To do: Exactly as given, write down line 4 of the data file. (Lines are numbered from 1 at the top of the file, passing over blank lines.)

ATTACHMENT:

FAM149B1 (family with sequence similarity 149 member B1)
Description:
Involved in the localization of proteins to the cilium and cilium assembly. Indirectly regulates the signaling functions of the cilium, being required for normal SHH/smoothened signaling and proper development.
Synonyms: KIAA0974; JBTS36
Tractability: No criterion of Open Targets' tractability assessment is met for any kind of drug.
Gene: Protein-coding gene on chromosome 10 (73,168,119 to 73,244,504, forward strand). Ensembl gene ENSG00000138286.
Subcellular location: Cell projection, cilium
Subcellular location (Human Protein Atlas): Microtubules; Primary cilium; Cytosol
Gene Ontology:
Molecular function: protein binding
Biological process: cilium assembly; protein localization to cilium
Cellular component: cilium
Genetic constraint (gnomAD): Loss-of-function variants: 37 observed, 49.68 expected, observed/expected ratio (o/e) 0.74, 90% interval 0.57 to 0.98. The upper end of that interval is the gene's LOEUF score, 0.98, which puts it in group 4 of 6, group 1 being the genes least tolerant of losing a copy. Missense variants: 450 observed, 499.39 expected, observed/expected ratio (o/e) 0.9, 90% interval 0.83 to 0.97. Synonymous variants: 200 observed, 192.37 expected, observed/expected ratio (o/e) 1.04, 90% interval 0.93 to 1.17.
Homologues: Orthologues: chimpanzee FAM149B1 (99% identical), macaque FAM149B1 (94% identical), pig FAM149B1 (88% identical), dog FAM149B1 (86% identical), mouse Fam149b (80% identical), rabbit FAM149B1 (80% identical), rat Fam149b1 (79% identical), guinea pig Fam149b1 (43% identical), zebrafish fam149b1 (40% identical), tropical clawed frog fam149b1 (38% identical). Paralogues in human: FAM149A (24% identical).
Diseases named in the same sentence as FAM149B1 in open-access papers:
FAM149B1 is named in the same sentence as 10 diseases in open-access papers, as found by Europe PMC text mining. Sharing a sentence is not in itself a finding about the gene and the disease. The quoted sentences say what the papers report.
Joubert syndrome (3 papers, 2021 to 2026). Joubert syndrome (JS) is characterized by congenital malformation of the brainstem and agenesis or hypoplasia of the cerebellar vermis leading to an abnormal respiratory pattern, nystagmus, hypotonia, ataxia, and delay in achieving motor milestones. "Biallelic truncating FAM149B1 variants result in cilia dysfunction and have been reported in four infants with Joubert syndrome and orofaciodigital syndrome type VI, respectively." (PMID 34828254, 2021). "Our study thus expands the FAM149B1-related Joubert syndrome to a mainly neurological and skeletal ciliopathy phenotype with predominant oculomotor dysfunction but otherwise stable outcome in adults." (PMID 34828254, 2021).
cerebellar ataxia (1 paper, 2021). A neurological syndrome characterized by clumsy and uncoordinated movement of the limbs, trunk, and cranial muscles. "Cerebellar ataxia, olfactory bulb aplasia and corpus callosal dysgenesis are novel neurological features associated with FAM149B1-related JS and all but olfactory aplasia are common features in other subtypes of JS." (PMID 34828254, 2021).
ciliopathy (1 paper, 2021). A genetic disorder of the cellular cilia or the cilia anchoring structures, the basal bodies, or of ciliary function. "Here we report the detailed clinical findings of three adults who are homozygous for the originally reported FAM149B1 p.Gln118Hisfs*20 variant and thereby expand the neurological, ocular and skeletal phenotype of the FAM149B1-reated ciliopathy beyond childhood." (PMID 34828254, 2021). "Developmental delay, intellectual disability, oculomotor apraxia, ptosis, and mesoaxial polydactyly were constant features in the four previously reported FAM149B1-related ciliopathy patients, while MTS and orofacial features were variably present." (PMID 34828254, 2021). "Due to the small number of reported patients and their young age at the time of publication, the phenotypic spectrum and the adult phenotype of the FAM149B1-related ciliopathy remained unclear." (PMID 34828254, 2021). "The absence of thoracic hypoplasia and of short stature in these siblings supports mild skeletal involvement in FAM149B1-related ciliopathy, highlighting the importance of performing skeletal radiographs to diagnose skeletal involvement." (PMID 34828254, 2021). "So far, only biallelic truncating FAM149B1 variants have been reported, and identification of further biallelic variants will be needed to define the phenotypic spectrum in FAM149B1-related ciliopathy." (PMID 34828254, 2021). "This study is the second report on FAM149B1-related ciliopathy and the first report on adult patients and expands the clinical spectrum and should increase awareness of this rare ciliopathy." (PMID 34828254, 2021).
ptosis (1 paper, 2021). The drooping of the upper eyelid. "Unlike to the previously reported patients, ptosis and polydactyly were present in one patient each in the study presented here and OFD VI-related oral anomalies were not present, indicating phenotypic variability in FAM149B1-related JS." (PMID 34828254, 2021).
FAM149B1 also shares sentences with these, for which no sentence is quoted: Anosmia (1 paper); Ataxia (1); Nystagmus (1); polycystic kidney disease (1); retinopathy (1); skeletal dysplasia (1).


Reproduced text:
Synonyms: KIAA0974; JBTS36